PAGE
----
- When describing food safety, consumers use categorical terms to describe foods that are free of bacteria, pesticides, chemicals, disease, additives or contaminants. Categorical terms are much more commonly used than specific disease terms (e.g., "mad cow") or production terms (e.g. "irradiation").

- From another viewpoint, some consumers view "food safety" as a term that describes foods that are "clean." When we examined what words were used to classify food safety along with the word "clean," the term "free of" appears frequently, as do the key words "fresh" and "healthy." To a lesser extent, the operative word "prepared" occurs along with "clean," as does the word "organic" indicating that in an archetypal world, food safety for some consumers means foods that are "clean, free of contaminants, fresh, healthy, prepared properly and organic." This description of clean foods corresponds to a subtle undercurrent among some consumer advocacy groups and food marketers who are using the term "clean" to describe foods (especially organic foods) that are "free of industrial chemicals, additives, hormones, growth stimulants, antibiotics and other animal drugs."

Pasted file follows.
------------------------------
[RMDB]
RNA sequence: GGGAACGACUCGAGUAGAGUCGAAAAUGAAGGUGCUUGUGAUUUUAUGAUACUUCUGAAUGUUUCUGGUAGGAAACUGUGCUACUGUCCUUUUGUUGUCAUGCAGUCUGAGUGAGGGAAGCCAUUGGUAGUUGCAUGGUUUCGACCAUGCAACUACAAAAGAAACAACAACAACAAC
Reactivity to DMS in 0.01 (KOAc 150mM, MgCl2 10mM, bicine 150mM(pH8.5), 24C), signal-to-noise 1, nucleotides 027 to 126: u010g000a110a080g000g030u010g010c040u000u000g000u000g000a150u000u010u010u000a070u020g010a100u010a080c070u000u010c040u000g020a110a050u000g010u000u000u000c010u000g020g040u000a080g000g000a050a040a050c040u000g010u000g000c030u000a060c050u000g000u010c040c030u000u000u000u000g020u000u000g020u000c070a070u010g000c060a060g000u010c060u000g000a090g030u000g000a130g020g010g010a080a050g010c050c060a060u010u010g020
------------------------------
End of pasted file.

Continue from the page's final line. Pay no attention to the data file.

- When framing their definitions of food safety, consumers use five interrelated mindsets, with the word "proper" (or "properly") being used predominantly. These five food safety mindsets include:

Process: Properly washed, prepared, cooked, grown, handled, stored, packaged and controlled foods

Consumption: Eating foods that are clean, free of contaminants, fresh, and healthy

Diligence: Making sure food is properly stored, fresh, and clean

Storage: Keeping foods clean, bacteria free, uncontaminated, fresh

Peace of Mind: Knowledge that food has been handled, prepared, packaged, washed in a safe way and knowing what is in food

- These five mindsets reflect that for consumers, food safety is a highly tactile and active world made up of key processes that include vigilance, knowledge and the careful physical "processing" of foods in order to safely consume them.

- Consumers overwhelmingly show high concern and the greatest perceived lack of control when it comes to eating out in restaurants.

- With regard to shopping for food, consumers see the process as highly controllable by tactile judgments made about "safe food" based on appearance, smell and printed dates.

- Although consumers are very concerned about food safety in their homes, they do feel that they have a sense of control over aspects such as:

- Cleanliness of cooking surfaces, utensils and foods - Freshness and storage of foods - Food origins and ingredients - Personal hygiene